A deeper look reveals that, as our dependence on electricity and telephones increased, the reporting on snow and ice storms also increased. Perhaps there was indeed just more snow after the widespread placement of overhead lines, but we will leave that data for the next big snow storm. Whether it was a matter of more reporting, or more snow, this article from 1919 reveals the primary concerns were the immediate loss of power and the threat of people unknowingly handling live wires:
STORM CRIPPLES ENTIRE CITY
Snow and Sleet Work Havoc With Electric Light, Power And Telephone Wires.
Night of Total Darkness Followed By Great Haste To Repair Damage Today — No Hope For Relief Until Night.
Traverse City today is recovering from the most damaging storm in history. After a night of darkness and dread, business finds itself at a virtual standstill, with electrical current for power and lighting cut off, and telephone service demoralized.
The snow and sleet of yesterday was responsible. In the early day, heavily laden wires began to snap. By night, thousands of wires were down. For the most part, they were telephone wires, but in dropping on power wires, they disabled the latter, until, at six o’clock, conditions were so serious that both electric companies were ordered to completely disconnect their power… The fire department had its hands full yesterday afternoon and last night responding to fire alarms and taking care of fallen wires. Again people are cautioned to be careful around wires, and to handle no wires they find in the streets or alleys.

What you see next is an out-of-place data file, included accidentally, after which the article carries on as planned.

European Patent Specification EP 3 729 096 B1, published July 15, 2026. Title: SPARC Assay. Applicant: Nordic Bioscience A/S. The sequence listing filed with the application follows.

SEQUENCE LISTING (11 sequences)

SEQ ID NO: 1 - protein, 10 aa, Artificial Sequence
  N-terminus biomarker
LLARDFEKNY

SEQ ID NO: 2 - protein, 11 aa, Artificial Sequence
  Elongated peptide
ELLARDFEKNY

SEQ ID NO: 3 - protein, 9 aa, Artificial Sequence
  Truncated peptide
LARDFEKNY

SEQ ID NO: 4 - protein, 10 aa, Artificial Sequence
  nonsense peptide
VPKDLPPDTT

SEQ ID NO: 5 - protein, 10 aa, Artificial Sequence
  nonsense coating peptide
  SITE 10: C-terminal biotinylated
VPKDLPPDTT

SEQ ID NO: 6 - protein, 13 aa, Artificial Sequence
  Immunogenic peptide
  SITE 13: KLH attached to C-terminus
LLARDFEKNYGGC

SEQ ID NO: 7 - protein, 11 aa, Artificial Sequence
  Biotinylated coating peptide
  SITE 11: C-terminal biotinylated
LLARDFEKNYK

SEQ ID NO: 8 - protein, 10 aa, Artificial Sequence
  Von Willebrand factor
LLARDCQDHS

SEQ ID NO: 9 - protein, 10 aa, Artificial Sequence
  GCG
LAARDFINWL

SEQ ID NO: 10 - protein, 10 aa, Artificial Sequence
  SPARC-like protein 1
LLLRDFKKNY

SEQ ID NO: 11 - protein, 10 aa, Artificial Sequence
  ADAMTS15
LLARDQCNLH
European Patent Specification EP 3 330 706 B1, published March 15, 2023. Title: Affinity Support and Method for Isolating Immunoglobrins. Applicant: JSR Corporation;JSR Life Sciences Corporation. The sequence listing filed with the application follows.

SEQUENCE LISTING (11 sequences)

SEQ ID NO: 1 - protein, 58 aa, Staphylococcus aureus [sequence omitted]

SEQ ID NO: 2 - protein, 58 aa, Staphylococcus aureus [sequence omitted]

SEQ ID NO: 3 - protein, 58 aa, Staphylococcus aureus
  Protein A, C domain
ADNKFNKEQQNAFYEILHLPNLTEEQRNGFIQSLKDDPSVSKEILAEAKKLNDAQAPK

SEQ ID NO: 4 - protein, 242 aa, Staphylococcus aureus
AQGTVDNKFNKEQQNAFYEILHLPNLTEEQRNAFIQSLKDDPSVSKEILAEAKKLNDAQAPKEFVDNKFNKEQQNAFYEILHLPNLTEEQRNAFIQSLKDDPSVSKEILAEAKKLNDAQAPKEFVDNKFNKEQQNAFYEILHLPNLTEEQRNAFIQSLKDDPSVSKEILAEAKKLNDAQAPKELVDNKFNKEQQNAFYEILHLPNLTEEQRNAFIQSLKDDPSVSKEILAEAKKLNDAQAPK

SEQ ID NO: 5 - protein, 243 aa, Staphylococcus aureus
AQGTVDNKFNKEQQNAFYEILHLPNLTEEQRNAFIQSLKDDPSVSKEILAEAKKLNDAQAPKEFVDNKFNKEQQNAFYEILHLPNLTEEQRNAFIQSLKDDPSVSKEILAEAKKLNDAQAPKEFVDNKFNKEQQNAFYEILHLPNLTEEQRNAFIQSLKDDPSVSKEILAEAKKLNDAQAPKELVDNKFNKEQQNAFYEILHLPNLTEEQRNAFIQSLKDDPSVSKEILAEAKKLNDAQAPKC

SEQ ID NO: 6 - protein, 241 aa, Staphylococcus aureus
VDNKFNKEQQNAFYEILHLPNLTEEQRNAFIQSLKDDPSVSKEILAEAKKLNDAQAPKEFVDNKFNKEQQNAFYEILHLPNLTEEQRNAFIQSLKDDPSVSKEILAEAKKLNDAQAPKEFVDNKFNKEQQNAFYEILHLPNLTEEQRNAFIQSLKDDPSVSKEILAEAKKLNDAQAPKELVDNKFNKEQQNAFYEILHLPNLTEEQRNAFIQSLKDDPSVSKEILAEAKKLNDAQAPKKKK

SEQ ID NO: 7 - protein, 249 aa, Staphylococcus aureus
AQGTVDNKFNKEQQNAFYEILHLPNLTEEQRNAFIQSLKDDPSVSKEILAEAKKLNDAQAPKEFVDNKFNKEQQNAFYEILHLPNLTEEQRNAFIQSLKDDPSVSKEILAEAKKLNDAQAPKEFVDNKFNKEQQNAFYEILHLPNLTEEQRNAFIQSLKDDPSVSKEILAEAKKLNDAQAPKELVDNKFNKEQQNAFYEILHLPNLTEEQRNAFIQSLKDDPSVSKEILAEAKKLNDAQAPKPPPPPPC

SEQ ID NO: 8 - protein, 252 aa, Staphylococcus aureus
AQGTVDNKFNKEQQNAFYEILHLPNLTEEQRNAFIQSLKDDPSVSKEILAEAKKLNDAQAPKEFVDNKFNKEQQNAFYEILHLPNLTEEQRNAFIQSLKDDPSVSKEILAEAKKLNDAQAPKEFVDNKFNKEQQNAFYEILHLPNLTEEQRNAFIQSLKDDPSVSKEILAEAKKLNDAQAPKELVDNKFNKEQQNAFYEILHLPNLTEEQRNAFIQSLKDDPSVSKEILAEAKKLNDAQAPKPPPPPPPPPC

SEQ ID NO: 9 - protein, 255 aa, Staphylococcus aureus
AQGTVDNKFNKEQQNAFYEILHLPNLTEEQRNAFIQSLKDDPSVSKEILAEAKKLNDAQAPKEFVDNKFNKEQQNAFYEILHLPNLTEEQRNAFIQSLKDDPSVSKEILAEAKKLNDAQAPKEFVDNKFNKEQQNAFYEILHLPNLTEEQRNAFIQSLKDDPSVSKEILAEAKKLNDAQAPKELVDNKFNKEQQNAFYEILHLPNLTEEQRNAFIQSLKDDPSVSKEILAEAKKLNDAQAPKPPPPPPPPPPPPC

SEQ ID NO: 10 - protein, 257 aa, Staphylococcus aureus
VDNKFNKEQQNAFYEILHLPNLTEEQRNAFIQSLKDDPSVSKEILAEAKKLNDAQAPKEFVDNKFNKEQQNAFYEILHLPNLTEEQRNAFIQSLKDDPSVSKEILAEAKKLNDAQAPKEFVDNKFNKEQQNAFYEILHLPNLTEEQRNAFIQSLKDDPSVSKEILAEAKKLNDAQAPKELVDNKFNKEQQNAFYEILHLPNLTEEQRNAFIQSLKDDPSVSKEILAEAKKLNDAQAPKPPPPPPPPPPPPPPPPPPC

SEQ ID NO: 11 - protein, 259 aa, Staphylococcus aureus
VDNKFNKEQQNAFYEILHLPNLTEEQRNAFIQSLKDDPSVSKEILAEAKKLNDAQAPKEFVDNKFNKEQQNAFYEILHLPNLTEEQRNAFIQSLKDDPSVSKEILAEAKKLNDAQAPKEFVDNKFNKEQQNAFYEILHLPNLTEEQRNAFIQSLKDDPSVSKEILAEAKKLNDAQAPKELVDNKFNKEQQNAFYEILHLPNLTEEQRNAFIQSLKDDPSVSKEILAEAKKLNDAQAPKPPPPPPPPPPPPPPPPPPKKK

In the lightning and hail storm of September 16, 1920, The Citizens Telephone Company reported over 200 telephones out of work, and all toll lines (used exclusively for long-distance calls) out of commission; same with Bell Telephone. This report on the phone lines warranted a full paragraph of explanation, but agriculture was limited to one sentence at the tail end of the article. Reporting seemed disproportionate to the effect on citizens, as agricultural interests constituted the livelihood of many more people in the region than, say, the filing cabinet that lightning struck in the Johnson-Randall Company office, burning a hole through it.
In 1925, we see a shift back to reporting on agricultural interests, largely because of the high wind storm of June 10. The Traverse City Record-Eagle credits the hills surrounding the city proper as having saved the city from the brunt of the wind, “but south, west and east in the farming territory the gale was on a rampage and the wind was the worst in years.” The editors of the Record-Eagle claimed that it was impossible to estimate the actual extent of the injury to the corn crop, and could only report that “a survey this morning shows many fields of corn a complete loss”. In addition to those losses, many families also suffered from having farm buildings blown down and tops ripped off their automobiles, and a good number of “telegraph and telephone poles all over the state were toppled over.”
What have we gleaned from these reports of years past? That overtime, communications to the outside world began to take a precedence over immediate survival, as presumably the Grand Traverse Region could stand on its own without frequent supply trains. We can also guess that, in spite of this shift in attention, the disruptive nature of freak storms captured our interest in equal measure then as it does now.
Amy Barritt is co-editor of Grand Traverse Journal. Header image courtesy of Andy Simonds, “Wall Cloud- Lake Michigan,” taken 6 August 2008.